Saturday, June 20, 2015

Travel Summer

It’s going to be a busy summer.

shoot-368After spending the last two weeks traveling by bicycle and train, I’m off by 4Runner this weekend to shoot some abandoned buildings out on the plains. Dan, Craig and I are working on a zine together, and we’re exploring to find new things and places to shoot. Which means by the time you read this Steph and I will be bouncing down the road on the 4Runner en route to the badlands with large format in tow. There are worse ways to spend a Saturday.

I think this summer will be more road time than not. I’ve been slacking, not putting enough effort in to my photography. It’s getting a little stale as a result, my skills are slipping some. This summer will be the time I go out and exercise those muscles and get them back in to shape.

The zine is designed to help with this problem. It will get me out and shooting more. Producing more work for consumption is what I need on more than one level. New stuff for the blog, the zine, and most importantly myself. In addition to honing my craft, it helps with the sanity levels and keeps me focused.

I’m going to be putting a heavy emphasis on large format from here on out. I’ll be shooting more of it, getting better at it, and then printing it. I’m getting a bathroom darkroom set up with an eye towards contact printing negatives. I’ll hang the best of the lot in the apartment until I tire of them, then replace them with new shots.

shoot-369Traveling and widening my horizons on tour made me happy. Hopefully, it made my shooting better as well. I want this to continue. Although shooting downtown Denver is easier and good practice, I need more than that to progress in my work.

So, there are going to be long drives ahead. Nights camping in the back of the 4Runner. Clear, crisp dawns in the badlands, with sunrise silhouetted windmills and all but empty towns. Grain silos, cowboy bars, and pickup trucks to shoot. By fall, I hope to have something to show for my efforts.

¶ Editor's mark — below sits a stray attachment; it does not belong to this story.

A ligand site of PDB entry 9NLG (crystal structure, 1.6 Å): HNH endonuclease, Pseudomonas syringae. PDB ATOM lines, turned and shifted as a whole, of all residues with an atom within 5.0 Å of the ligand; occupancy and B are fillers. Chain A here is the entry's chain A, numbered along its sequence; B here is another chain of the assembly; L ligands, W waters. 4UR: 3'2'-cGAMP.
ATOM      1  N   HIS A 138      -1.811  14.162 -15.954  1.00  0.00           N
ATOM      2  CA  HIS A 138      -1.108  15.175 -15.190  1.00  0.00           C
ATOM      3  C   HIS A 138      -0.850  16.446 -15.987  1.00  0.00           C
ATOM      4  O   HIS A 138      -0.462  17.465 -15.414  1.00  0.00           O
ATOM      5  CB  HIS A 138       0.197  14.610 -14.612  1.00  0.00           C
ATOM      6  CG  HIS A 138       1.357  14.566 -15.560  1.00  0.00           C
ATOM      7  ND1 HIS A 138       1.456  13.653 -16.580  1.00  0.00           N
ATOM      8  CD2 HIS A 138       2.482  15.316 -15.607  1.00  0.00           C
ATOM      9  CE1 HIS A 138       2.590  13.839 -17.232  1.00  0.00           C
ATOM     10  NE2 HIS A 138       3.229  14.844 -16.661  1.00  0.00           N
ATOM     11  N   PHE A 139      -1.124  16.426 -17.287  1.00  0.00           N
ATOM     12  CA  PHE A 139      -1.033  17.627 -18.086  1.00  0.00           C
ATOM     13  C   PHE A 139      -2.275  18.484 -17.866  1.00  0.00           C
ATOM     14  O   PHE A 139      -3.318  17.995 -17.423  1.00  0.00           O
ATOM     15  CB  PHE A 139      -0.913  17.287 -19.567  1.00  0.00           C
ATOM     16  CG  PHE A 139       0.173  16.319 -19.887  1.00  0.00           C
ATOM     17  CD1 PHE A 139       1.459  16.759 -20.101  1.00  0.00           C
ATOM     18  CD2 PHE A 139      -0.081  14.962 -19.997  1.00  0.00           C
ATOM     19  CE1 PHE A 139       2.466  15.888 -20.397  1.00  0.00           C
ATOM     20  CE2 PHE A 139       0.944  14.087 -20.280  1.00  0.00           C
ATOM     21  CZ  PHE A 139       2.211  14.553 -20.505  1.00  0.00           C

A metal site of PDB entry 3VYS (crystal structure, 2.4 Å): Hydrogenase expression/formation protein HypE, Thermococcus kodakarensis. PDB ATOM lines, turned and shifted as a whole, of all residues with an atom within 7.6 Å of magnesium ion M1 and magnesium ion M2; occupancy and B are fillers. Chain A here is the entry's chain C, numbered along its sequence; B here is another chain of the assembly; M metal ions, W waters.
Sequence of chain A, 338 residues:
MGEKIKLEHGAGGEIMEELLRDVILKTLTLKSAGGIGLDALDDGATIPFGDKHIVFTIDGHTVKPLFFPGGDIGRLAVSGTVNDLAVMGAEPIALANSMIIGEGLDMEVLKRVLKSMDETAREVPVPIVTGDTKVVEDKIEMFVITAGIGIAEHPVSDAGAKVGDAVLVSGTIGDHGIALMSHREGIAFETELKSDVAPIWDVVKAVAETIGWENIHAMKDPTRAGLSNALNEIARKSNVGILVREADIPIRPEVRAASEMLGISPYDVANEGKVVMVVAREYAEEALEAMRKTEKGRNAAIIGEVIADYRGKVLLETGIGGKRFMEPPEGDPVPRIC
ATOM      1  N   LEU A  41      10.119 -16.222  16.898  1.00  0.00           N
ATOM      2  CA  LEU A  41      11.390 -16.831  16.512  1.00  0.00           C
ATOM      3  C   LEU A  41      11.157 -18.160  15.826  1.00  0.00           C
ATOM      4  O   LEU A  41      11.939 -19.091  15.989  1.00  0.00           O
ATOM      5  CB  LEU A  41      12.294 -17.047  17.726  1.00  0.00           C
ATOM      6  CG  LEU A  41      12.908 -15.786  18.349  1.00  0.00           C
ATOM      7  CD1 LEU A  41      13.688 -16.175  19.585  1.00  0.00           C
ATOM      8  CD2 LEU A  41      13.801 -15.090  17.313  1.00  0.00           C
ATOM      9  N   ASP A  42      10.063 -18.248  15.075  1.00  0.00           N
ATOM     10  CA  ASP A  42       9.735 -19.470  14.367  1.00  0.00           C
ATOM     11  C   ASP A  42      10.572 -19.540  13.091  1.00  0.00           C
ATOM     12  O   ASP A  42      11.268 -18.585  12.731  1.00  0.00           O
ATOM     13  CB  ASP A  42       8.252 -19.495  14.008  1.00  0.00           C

There will be interruptions, of course, I need to go back to the south at some point. We should see both of our families. We’ll probably do one more tour before the snow flies. Not as big, but still substantial.

For today, the badlands are calling and we are rattling down gravel roads as I rubberneck looking for abandoned farm houses and businesses. It’s time to get out there and see.

Travel Summer

Wednesday, June 17, 2015

The Post-Tour Lazies- Tour Tales


The half unpacked panniers are still sitting by the door. The bikes have resumed their usual place in the living room, still wearing traces of the mud that contributed to a bailout on the C & O Canal trail. Film waits patiently on the coffee table for development. My legs have improved from sore to merely stuff, but I still drop off to sleep instead of staying awake watching TV on the couch. 

Welcome to the post tour lazy.

In retrospect there were things that could have gone better. We didn’t have enough time. That got worse when mechanical issues surfaced. But we’d planned and postponed this tour so many times. Deaths in the family, hospitalizations, everything conspired to stop this from happening. We went anyway, on one level just as an act of defiance. It was worth it. We didn’t get the experience I wanted, but I’m glad we got the experience we did.

We’ll go back some day to complete the C & O. I still want the pretty parts. And in spite of our first segment on Amtrak, Stephanie likes train travel enough to give it a second try.  


Life on the back of a bike is too good to stay away from. We can’t wait for the next ride.

The Post-Tour Lazies- Tour Tales

Saturday, June 13, 2015

Going West, back where we belong- Trail Tales

We’re back on the Zephyr, after a day of shopping in Chicago. The Capital Limited was a nice ride, if a little slow.


Going West, back where we belong- Trail Tales

Thursday, June 11, 2015

The Going Got Weird, and the Weird Got Going- Tour Tales

This tour has been challenging. We’ve ridden more miles in a shorter time than any other tour we’ve done. We’ve stayed in some bizarre places and some beautiful ones. But I think this last mechanical issue will get us. 


There’s so many tales I’ll be relating to you all soon. About the kindness of strangers and the willingness to help. About humor and encouragement shouted between strangers at 12 mph climbing mountains. About how trail people are the best people.